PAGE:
Sen. Dianne Feinstein sparked a cultural firestorm last week when she cross-examined judicial nominee Amy Coney Barrett, a Notre Dame law professor and Catholic mother of seven, saying with disapproval that “the dogma lives loudly within you.”
When Feinstein called Barrett’s nomination to the 7th Circuit Court of Appeals “controversial,” the message to Catholics and other religious Americans was clear: Faith is a problem if you want to serve in public office. “The danger here is the increasingly hostile attitude toward faith,” Glenn said on radio Monday.
Another person of faith recently faced a similar situation when Sen. Bernie Sanders (I-Vt.) questioned Russell Vought on whether or not he was suited to serve as deputy director of the Office of Management and Budget because he is a Christian.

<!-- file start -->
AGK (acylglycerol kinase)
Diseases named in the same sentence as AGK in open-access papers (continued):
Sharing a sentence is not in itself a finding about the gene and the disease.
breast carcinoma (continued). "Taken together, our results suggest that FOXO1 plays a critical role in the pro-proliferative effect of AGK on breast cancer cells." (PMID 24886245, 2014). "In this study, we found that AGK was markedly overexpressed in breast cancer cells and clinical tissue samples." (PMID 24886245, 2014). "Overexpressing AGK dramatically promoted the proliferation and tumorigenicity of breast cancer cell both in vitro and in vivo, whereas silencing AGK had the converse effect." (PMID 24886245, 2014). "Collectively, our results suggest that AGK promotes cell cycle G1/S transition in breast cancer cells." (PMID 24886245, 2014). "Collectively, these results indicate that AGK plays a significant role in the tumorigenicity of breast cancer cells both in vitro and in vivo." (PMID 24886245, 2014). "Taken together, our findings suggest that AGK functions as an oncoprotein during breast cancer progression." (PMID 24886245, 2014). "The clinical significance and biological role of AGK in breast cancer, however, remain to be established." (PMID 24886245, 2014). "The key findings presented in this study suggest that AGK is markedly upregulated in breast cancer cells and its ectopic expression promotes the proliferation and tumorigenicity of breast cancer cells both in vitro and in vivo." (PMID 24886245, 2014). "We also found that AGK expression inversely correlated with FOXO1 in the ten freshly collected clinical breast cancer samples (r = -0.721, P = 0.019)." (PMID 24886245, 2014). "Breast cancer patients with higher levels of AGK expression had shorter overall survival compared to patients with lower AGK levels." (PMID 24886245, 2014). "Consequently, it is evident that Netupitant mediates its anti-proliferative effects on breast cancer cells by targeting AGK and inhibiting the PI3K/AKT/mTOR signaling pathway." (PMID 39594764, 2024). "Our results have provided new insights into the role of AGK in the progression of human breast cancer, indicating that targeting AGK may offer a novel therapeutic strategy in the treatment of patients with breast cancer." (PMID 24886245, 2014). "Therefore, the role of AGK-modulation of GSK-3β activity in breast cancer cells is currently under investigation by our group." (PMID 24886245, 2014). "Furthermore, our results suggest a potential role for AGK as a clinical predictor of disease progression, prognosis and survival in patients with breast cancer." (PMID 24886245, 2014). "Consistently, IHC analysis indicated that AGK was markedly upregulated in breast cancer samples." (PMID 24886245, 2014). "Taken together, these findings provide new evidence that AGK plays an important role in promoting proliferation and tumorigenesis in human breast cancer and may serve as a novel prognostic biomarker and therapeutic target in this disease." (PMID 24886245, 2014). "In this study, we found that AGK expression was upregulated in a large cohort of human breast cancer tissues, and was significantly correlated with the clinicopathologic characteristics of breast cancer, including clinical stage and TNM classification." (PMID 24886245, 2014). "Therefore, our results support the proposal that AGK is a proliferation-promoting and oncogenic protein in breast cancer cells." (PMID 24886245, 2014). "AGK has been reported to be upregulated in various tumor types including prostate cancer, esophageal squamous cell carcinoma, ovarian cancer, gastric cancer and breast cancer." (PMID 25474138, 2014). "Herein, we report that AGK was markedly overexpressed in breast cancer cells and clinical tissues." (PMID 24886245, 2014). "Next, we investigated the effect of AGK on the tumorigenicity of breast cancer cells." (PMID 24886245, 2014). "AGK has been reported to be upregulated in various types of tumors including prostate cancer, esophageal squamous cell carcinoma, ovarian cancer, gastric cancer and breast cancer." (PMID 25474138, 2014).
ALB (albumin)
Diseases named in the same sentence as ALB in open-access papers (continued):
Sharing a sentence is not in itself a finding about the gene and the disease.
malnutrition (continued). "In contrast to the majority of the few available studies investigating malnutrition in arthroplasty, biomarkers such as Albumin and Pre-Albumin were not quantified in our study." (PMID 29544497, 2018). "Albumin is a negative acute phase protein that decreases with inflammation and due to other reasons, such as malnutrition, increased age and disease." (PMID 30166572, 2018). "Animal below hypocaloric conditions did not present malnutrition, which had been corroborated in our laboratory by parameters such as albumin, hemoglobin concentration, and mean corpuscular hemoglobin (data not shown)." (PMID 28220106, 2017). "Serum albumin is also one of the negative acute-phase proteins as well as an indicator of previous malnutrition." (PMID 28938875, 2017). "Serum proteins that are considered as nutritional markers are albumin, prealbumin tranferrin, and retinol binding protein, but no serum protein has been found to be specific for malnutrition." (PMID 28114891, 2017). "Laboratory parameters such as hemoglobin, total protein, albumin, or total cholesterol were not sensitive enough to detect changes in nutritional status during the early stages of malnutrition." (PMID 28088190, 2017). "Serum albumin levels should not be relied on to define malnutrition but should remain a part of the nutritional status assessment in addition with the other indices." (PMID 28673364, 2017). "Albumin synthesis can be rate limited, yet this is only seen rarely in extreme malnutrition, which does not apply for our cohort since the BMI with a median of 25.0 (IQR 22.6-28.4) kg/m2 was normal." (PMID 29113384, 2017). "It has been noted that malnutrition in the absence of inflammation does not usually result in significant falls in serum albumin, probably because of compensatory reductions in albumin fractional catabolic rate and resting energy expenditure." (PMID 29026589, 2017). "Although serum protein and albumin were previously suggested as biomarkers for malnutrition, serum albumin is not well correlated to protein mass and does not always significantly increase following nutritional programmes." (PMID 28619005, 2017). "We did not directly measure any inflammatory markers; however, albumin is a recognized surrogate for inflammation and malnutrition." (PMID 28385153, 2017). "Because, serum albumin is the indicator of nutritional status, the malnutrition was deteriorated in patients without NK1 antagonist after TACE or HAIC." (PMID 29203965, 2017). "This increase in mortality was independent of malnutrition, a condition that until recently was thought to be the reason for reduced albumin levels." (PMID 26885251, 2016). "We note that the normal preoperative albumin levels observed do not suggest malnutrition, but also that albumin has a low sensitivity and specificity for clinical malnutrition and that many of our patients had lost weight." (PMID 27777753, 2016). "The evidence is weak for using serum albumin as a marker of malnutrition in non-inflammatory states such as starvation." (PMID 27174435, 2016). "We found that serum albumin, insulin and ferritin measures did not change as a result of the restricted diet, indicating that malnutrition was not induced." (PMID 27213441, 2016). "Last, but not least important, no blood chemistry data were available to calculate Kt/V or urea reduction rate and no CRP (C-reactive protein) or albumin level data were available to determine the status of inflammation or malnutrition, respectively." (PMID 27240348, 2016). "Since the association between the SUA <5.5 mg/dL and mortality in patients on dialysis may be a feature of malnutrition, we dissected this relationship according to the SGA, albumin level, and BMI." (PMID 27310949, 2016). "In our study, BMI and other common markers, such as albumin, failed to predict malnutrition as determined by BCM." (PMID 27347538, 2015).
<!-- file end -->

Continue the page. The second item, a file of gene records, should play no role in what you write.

Glenn reminded everyone that faith has been important since the beginning of our country.
“It ‘lived loudly’ with all of our founders,” he said. “It lived loudly in Abraham Lincoln. The question is today, ‘Can you be a person of faith and serve your nation?’”